You’d think that being diagnosed with a fatal illness like ALS, also known as Lou Gehrig’s disease, would make anyone depressed, angry and hopeless. While those reactions are completely normal, don’t tell that to Stan Williams.
The North Manchester man is battling his disease with three overarching lessons:
- Our worldview determines our outlook.
- We must define our battles. We must not let them define us.
- We must never let anyone just assume that you love them.
Stan shared these three lessons with Visiting Nurse staff during the annual Employee Appreciation Party in June, and his inspiring words and boundless enthusiasm were well received. Stan and his wife, Lisa, said they were so grateful for their Visiting Nurse care team, which has allowed Stan to stay in his home surrounded by his loved ones as his disease progresses. That support comes from people like you, who help Visiting Nurse expand care across the region, ensuring that no one who needs our specialized hospice and palliative care goes without.
The Williams chose Visiting Nurse to provide their care because of our long-standing reputation in the region. “When Lisa and I began to talk with hospice companies, we very quickly found the difference between Visiting Nurse and everyone else,” Stan said.
Those differences include our staff’s compassion, and “greatness” in the work we do every day, he said.
“You’ve seen the battles that everyone faces,” Stan told the staff. “When a battle comes your way, you are going to rise above it and not let that battle define you.”
Providing care for patients like Stan includes helping with bathing, feeding and dressing – activities that most of us take for granted because we can do them ourselves. ALS, also known as amyotrophic lateral sclerosis, is a progressive neurodegenerative disease that affects nerve cells in the brain and the spinal cord. Stan’s symptoms began in 2016, after he began experiencing leg weakness and foot drop. He began treatment at an ALS clinic in Indianapolis before choosing to cease treatment and begin hospice care.
“I have never asked ‘Why me, God?’ If I was to ask that, I’d have to ask why not someone else,” he said. “The question is not why me, but what now? How shall I live?”
Stan and Lisa and their two sons, Kyle and Alec, choose to live with a positive attitude.
“I find that life is good. Life is not perfect. Life is not easy. But life is good. I may have ALS, but ALS doesn’t have me,” he said. “Of course, I have some down times and painful moments. My 61 years are much greater than my ALS – much more joyful, fulfilling and blessed.”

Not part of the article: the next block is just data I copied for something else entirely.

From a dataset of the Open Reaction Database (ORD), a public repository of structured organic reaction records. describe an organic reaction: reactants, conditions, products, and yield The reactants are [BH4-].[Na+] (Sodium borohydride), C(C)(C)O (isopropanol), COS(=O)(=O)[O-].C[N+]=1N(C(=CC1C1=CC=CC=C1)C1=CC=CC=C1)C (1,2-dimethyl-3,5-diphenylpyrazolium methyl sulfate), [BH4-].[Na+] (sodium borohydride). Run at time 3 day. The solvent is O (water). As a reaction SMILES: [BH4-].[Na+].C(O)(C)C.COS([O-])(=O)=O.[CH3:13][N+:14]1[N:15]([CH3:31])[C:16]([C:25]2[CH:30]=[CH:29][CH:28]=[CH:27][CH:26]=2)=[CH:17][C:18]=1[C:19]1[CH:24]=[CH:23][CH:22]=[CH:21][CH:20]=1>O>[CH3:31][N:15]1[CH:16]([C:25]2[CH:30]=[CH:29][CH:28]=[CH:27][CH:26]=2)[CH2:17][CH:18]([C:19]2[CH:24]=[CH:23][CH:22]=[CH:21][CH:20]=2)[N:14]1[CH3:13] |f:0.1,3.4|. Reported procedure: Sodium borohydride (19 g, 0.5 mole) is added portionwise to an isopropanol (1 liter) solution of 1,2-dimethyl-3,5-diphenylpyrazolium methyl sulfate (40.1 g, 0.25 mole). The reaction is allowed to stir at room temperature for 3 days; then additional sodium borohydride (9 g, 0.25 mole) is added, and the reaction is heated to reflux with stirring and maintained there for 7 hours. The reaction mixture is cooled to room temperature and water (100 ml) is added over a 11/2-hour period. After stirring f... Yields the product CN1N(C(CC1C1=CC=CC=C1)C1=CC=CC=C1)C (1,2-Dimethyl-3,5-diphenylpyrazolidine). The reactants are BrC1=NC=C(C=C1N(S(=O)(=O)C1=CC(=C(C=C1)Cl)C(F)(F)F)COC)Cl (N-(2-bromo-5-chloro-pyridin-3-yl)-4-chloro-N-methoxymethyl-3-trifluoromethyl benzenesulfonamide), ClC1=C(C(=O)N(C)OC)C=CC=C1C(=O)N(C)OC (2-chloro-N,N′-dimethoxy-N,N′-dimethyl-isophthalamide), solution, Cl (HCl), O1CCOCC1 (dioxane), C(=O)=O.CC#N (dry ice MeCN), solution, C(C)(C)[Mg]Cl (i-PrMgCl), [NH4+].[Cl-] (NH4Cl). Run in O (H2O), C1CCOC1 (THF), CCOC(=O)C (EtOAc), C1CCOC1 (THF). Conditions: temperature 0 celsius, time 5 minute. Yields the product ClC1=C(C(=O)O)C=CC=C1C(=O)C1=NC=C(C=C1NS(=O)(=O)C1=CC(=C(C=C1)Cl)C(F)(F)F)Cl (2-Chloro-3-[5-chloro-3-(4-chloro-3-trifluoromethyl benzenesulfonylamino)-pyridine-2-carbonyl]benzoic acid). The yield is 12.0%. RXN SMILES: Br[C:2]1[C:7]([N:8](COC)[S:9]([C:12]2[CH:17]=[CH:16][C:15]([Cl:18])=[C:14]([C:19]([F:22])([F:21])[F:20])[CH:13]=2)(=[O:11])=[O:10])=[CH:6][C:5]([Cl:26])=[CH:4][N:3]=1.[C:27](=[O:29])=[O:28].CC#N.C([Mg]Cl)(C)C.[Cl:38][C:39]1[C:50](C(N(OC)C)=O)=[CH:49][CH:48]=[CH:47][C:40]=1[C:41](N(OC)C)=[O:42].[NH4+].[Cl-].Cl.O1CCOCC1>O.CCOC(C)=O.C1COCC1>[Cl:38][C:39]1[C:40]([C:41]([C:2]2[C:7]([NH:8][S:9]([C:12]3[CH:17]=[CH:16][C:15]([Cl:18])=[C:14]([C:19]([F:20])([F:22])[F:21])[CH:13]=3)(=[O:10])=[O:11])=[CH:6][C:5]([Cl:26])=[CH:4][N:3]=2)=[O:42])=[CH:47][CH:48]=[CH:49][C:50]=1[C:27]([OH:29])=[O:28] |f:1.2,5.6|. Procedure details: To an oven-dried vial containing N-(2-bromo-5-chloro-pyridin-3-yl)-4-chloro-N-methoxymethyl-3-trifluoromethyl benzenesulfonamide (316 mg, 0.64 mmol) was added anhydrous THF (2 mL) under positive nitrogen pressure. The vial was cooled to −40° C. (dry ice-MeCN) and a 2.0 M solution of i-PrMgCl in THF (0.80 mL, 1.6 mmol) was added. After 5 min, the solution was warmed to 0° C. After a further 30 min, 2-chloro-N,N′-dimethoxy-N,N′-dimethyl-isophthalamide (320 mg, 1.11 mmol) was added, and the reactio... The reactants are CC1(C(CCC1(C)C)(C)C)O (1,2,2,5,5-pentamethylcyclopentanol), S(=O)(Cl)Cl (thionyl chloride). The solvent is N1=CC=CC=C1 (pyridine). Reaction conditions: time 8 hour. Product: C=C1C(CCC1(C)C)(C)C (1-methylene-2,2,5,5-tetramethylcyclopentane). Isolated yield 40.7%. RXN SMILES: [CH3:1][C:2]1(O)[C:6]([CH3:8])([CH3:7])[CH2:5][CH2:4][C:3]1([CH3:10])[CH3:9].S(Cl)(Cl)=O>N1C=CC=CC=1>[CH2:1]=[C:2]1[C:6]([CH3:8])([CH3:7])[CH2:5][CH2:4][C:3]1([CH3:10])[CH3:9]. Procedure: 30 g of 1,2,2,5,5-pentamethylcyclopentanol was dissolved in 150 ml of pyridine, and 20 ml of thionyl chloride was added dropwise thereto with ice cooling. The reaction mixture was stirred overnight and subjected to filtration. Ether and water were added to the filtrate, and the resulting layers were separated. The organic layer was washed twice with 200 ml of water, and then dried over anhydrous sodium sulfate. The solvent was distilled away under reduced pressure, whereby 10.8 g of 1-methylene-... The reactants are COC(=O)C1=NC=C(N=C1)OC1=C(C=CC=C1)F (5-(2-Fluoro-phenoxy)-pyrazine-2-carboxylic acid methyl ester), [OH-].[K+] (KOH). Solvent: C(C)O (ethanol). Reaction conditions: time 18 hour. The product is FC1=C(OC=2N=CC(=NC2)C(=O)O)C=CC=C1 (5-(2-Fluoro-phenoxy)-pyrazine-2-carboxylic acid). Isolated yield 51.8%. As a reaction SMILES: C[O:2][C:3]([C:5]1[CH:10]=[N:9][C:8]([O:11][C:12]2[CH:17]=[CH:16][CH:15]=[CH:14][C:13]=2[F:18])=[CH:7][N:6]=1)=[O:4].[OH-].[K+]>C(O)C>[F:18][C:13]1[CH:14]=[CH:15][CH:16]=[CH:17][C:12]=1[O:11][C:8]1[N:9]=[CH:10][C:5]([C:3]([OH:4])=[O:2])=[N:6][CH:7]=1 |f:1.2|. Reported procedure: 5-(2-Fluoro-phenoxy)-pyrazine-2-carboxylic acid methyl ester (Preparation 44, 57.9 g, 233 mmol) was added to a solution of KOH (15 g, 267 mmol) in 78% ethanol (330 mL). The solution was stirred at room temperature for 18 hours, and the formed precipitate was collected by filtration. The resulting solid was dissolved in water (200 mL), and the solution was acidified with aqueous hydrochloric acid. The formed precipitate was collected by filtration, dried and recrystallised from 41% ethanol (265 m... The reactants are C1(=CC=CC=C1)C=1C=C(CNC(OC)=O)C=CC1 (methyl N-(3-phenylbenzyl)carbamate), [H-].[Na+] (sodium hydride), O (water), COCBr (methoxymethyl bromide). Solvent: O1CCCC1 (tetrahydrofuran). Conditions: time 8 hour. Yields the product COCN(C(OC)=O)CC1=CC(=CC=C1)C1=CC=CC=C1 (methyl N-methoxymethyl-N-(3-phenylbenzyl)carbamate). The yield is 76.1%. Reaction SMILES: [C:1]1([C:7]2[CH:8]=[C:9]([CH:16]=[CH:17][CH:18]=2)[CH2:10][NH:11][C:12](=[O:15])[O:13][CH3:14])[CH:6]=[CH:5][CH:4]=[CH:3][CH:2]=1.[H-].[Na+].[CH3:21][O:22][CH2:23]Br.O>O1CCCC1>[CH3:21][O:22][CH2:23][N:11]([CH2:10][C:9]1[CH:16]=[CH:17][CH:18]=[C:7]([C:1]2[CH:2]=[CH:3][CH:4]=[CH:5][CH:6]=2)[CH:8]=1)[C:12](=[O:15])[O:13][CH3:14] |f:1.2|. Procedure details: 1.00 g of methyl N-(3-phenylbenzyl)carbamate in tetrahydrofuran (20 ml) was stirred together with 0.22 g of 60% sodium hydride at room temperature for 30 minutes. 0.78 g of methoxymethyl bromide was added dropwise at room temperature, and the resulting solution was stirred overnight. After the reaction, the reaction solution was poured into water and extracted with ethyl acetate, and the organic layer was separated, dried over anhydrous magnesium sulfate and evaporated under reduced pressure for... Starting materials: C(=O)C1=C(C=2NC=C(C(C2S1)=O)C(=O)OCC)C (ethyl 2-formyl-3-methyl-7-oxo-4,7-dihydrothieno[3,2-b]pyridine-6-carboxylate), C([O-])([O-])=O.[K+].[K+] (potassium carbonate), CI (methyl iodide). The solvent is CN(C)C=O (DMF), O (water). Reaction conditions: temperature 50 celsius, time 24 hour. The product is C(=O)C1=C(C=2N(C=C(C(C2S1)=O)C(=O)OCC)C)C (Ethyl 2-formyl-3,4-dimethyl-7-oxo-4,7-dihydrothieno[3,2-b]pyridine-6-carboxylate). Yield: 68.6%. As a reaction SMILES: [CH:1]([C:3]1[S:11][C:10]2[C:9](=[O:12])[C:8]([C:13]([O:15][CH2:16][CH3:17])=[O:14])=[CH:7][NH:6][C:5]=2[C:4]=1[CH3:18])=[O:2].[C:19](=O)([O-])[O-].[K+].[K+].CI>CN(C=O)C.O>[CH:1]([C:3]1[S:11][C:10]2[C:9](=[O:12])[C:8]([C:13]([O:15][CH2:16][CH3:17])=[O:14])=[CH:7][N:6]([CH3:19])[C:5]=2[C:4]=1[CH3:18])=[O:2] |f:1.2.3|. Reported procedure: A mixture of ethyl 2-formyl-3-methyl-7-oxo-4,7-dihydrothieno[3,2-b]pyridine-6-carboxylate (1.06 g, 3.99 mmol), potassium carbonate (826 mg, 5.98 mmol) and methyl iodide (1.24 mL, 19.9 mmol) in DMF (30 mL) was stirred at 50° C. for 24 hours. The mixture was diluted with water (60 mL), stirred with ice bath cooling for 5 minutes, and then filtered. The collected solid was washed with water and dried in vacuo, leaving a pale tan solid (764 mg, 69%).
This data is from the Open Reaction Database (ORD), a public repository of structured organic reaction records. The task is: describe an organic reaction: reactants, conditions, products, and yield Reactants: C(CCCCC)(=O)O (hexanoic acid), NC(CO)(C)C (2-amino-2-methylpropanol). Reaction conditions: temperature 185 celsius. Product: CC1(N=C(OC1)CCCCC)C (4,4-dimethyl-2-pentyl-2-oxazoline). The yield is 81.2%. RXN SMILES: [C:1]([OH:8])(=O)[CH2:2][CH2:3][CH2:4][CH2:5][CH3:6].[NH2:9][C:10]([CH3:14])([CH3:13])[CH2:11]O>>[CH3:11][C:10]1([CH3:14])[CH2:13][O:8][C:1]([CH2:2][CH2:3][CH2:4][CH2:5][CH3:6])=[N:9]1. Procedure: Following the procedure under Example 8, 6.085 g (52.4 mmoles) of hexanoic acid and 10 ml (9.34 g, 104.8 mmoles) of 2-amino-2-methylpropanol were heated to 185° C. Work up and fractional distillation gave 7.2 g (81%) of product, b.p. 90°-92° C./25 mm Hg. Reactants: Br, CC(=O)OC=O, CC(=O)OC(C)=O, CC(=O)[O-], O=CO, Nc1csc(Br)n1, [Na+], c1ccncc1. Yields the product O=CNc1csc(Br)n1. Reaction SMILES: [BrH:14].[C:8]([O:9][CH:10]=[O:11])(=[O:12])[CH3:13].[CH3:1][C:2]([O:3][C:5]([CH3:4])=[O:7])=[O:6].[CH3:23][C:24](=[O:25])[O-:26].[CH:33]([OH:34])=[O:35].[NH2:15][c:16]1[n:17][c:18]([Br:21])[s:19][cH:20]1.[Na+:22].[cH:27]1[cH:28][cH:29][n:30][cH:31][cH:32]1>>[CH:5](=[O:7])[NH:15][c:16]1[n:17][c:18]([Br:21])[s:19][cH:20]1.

Choosing to receive hospice service from Visiting Nurse means that Stan and Lisa have time together, to be a family while Visiting Nurse supports Stan in his illness. Their meaningful moments include time with their sons, strengthening their family bonds. His therapies with Visiting Nurse include music therapy with Visiting Nurse’s Music Therapist, Emily Paar. Music therapy allows Stan time with his children and grandchildren, making musical memories that will live on in the hearts of those who love Stan. Music therapy is a service Visiting Nurse can provide because of the generous donations of people just like you.
One thing Stan wants this family to know is how much he loves all of them.
“You must not ever let anyone assume you love them,” he said. “Your family dynamic will be rich and strong if you say four things: Please forgive me, I forgive you, thank you and I love you. We decided our sons would know we love them. There’s not three more powerful words than I love you. Say these words often and without restraint. We can never say it too much. These three words will heal broken hearts. They lift our spirits when we say them and they lift the spirits of those we say them to.”
Stan and his family know his disease will claim his life. He’s a man in a race against ALS, he says, “from now until muscle death,” but he’s planning on living every moment in love. He wants his last mile of that marathon to be his best.
“Let’s all build in ourselves an intense urgency to love, live, laugh, share and leave a legacy in the hearts of those you leave behind.”